I got this request for a post last night, and since I didn’t have anything else to share this morning -I spent my Tuesday night with a glass of red and my Kindle since Liv was sleeping and the Pilot was flying- I figured it would be perfect for today.
The title could possibly suggest that this post is about water intake, but rather, it’s about the cooking (or uncooking) method of dehydration: when you purposefully suck the moisture out of foods, preserving their nutrients in the process.
By dehydrating, fruits and veggies can be transformed into fruit leathers or chips; raw, soaked nuts and natural sugars become raw cookies or tart shells; savory herbs and seeds turn into thin, crispy pizza crusts and flatbreads. There’s a wide variety of dishes that can be made in the dehydrator, including some of my favorite snacks:
-veggie or fruit chips (we especially love dried cinnamon apple, kale chips and zucchini chips; I’ve also made sweet potato and banana chips as a special treat for the dogs)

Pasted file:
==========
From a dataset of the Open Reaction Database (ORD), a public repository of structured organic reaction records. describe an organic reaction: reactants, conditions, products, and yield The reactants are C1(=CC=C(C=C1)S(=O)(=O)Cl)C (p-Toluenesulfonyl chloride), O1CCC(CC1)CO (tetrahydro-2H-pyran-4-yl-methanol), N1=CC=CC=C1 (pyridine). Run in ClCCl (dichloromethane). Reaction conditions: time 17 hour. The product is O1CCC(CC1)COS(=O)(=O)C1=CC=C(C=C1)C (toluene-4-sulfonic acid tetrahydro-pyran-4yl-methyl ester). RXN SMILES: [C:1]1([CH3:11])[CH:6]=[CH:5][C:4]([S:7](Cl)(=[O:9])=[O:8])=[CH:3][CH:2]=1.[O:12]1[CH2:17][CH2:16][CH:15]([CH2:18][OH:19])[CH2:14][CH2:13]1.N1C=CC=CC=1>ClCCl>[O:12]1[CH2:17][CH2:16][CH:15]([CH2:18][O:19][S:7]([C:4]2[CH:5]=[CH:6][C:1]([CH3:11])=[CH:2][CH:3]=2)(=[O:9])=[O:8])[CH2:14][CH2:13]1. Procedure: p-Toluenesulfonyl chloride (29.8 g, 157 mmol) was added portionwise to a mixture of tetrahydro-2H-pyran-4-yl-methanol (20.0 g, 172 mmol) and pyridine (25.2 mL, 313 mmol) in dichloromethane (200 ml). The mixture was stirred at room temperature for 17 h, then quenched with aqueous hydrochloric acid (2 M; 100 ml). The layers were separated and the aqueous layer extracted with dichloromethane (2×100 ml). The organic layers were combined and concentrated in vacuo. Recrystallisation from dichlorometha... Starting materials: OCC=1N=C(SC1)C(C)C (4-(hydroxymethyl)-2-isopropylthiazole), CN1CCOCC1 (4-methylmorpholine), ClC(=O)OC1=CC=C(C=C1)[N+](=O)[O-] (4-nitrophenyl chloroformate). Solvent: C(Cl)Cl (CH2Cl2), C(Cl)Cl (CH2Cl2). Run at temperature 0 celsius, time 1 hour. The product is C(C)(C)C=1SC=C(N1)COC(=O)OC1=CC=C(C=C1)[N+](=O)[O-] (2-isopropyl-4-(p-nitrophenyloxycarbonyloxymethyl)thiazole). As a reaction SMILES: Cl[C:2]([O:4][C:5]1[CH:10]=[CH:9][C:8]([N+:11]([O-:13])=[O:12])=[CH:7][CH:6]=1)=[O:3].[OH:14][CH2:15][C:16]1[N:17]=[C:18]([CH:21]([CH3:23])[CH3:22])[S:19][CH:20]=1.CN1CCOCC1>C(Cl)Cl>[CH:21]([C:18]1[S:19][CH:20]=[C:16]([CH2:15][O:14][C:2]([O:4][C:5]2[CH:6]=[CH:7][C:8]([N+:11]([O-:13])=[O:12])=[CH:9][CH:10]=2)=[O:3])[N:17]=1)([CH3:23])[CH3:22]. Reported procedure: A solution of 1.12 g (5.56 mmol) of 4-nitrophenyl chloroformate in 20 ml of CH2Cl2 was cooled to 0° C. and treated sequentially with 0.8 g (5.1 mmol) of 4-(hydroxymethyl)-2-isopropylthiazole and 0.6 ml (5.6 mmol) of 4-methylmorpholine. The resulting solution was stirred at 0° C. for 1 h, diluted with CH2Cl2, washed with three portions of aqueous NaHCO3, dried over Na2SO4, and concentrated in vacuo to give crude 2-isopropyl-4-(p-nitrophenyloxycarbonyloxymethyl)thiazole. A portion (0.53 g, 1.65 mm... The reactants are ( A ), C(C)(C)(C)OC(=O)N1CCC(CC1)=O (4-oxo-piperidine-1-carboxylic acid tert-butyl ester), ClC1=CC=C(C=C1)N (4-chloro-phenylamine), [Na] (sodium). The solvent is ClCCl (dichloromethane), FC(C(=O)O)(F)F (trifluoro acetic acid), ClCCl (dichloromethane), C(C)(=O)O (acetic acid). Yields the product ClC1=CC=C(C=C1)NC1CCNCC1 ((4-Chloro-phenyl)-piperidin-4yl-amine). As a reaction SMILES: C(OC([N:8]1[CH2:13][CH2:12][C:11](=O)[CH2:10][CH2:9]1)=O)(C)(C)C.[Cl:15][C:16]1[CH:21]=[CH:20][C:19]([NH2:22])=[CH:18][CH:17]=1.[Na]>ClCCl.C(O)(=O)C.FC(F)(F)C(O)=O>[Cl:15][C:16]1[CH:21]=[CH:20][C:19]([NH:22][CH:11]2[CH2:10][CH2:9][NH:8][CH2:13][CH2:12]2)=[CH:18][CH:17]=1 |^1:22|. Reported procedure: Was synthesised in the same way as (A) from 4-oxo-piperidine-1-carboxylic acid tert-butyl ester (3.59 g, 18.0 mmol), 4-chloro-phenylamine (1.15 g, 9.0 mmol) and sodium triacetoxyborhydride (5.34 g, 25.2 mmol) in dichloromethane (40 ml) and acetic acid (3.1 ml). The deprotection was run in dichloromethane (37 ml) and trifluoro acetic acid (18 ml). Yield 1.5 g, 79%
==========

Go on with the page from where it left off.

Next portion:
-jerky (which I’m too chicken to experiment with)
-The list goes on and on….
Usually when a fruit or veggie is on its last limb, I add a couple of spices to it and throw it in the dehydrator. It’s a great way to use produce and preserve it, since many dehydrated foods can last up to a month (nuts/seed combos) or at least a week in the fridge.
So why the heck would you want to remove the moisture and hydrating properties of water from your food? As I mentioned, it’s a great preservation strategy, and removing the water also creates an entirely new texture. It also makes it possible to eat much more (which = more nutrients) than you would ordinarily be able to consume. For example, there’s no way I would just put a bowl of raw kale in front of myself and go to town. If it’s a kale chip, I can kill a whole batch, no problem At the same time, it’s an easy way to go overboard on calories, so just like anything, eat what you enjoy and be mindful of portion sizes.
The Pilot got me an Excalibur 9-Tray, almost 4 years ago for my birthday. I’ve used it numerous times since then, and even though it’s fairly loud (now, I like to consider it a white noise machine), it works extremely well. The 9-tray option is great because some foods (like the macaroons) are taller, so you need to remove every other tray to fit them into the dehydrator.
Some things I’ve learned: